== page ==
Apartheid as ideology
Stadler, Alfred William
Writers on South African race policy frequently distinguish between the ‘administrative-repressive’ structure and the ‘utopian’ or 'declamatory' aspects of apartheid, between the ongoing processes of racial discrimination and the ideal of total territorial separation between the races. (2) Van Den Berghe argues that the contradictions between the "idealist" and "realist" strains in apartheid may be resolved, "insofar as each operate at a different level. The answer lies in the old dilemma of means versus ends that is inherent in the exercise of power." This kind of argument conceals the problematic nature of apartheid. The fact that politicians' actions frequently diverge from their expressed intentions is not in itself very interesting. It is the construction which political actors place upon the relationship between means and ends which reveals the nature of ideological assumptions. In South Africa, the consciousness of a dichotomy between the ongoing activities of the political order and the professed objectives of the regime reveals the contradictions of the South African situation.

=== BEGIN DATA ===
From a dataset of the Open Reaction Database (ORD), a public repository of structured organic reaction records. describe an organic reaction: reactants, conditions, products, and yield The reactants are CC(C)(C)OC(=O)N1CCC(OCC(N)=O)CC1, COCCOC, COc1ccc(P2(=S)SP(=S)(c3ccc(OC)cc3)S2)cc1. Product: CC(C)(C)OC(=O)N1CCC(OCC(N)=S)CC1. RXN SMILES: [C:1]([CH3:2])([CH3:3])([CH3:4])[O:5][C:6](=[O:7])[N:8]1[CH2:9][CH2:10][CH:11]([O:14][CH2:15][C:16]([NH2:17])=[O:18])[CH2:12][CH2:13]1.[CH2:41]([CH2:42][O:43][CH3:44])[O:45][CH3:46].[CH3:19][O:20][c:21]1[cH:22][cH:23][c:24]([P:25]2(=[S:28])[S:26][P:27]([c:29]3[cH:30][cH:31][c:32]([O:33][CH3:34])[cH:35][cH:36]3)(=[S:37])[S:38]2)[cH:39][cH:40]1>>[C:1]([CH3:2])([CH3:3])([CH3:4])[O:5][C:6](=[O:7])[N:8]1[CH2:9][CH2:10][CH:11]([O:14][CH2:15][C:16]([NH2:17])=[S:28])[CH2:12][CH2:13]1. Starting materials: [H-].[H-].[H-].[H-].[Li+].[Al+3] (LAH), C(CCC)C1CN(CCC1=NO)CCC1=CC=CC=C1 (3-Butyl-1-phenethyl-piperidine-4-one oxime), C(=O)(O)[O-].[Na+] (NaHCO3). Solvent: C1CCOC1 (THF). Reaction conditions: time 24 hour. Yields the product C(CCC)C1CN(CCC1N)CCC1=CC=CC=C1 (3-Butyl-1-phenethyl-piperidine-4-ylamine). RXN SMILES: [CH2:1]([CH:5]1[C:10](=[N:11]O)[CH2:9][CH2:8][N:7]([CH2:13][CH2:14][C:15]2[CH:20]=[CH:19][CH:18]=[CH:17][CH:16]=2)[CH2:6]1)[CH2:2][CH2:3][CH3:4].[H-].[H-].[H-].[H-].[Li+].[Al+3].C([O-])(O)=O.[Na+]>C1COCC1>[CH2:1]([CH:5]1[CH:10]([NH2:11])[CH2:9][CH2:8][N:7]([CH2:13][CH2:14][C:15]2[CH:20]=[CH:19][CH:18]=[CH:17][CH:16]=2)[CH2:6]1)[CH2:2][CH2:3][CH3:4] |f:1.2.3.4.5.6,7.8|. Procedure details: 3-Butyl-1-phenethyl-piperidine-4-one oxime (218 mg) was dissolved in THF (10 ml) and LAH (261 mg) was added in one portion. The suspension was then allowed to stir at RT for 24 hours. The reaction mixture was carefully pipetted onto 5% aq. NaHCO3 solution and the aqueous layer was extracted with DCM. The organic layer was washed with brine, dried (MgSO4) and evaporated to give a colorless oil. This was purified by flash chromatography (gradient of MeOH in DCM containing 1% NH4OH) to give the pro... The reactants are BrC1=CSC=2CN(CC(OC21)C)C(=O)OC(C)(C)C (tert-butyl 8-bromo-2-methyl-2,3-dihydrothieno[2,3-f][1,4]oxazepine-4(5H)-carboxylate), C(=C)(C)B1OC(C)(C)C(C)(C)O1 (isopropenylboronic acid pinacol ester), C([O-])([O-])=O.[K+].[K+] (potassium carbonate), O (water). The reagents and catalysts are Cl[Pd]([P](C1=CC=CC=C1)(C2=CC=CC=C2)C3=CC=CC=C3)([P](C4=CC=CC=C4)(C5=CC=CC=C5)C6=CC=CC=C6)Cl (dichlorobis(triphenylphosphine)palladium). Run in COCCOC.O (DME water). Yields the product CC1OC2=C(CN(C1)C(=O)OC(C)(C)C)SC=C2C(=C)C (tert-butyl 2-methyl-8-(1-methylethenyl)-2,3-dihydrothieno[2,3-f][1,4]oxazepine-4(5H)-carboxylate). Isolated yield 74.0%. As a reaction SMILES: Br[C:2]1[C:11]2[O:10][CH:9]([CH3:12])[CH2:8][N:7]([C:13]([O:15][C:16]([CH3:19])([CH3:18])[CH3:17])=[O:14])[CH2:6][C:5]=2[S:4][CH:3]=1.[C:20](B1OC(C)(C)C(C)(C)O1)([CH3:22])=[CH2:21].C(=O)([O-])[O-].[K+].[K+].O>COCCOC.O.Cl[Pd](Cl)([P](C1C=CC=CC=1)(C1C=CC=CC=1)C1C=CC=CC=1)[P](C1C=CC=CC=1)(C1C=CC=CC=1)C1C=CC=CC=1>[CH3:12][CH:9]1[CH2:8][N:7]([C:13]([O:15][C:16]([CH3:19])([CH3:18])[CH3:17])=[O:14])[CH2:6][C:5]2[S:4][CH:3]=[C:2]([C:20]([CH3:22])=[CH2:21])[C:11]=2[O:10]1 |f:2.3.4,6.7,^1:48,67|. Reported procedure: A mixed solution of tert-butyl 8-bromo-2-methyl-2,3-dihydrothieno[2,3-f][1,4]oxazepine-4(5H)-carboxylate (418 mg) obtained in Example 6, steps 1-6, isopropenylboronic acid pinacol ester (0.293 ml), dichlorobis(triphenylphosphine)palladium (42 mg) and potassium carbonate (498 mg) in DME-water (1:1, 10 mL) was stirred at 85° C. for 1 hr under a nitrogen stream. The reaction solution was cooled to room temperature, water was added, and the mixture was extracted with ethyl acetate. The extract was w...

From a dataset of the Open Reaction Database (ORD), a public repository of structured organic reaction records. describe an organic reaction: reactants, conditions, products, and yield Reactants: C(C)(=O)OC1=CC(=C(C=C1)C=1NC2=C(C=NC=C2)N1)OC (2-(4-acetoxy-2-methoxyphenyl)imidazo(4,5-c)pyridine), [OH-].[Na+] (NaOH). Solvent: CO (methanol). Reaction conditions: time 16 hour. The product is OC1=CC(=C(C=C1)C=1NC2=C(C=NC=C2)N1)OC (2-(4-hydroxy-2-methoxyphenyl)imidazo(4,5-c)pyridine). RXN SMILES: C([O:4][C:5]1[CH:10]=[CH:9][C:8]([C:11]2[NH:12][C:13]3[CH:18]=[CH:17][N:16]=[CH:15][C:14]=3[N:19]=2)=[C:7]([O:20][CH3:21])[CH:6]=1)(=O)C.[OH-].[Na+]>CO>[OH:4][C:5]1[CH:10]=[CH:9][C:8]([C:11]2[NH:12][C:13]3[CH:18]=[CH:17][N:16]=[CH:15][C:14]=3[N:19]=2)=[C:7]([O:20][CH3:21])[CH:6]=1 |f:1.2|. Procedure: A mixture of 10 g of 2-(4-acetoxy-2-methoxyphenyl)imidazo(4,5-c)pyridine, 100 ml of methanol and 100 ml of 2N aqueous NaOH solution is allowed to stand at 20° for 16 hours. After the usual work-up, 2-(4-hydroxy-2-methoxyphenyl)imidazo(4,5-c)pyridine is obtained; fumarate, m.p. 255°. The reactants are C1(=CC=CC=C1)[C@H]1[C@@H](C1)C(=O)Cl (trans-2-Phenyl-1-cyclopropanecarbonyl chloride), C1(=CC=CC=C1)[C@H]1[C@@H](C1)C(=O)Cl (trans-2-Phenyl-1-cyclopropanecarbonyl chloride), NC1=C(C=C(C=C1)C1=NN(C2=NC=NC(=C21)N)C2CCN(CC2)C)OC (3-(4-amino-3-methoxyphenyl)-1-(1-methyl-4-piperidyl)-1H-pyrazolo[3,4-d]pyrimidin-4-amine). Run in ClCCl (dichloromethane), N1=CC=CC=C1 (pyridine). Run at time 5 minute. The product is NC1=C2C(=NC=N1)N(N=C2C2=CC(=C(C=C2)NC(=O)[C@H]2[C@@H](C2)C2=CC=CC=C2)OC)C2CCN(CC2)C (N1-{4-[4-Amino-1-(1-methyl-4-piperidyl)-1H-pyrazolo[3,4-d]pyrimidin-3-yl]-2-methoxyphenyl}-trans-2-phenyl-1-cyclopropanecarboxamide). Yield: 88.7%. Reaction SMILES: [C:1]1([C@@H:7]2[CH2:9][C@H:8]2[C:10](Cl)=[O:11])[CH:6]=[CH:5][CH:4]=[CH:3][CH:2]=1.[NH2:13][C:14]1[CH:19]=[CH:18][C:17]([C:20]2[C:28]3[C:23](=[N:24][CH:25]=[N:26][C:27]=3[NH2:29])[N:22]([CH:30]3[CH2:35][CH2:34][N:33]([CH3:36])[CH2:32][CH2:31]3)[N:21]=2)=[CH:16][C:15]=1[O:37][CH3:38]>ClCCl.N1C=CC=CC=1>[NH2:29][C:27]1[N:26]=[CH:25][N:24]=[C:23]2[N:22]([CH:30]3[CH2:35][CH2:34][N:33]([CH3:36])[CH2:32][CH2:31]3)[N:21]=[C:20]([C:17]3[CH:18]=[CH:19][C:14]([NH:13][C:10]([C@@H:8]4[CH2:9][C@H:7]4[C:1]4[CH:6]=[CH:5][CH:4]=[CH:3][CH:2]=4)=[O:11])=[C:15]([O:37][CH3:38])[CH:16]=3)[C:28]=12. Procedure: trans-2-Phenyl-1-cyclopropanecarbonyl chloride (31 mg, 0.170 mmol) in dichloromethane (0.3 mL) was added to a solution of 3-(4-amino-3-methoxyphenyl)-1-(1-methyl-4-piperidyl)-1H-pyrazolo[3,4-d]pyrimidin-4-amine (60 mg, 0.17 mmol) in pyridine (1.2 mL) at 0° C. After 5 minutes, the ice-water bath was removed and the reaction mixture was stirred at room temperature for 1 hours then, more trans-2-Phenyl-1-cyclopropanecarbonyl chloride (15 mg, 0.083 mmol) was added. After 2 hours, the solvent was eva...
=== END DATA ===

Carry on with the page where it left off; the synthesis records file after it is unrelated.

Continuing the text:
African Studies Seminar series. Paper presented May 1972
Apartheid. South Africa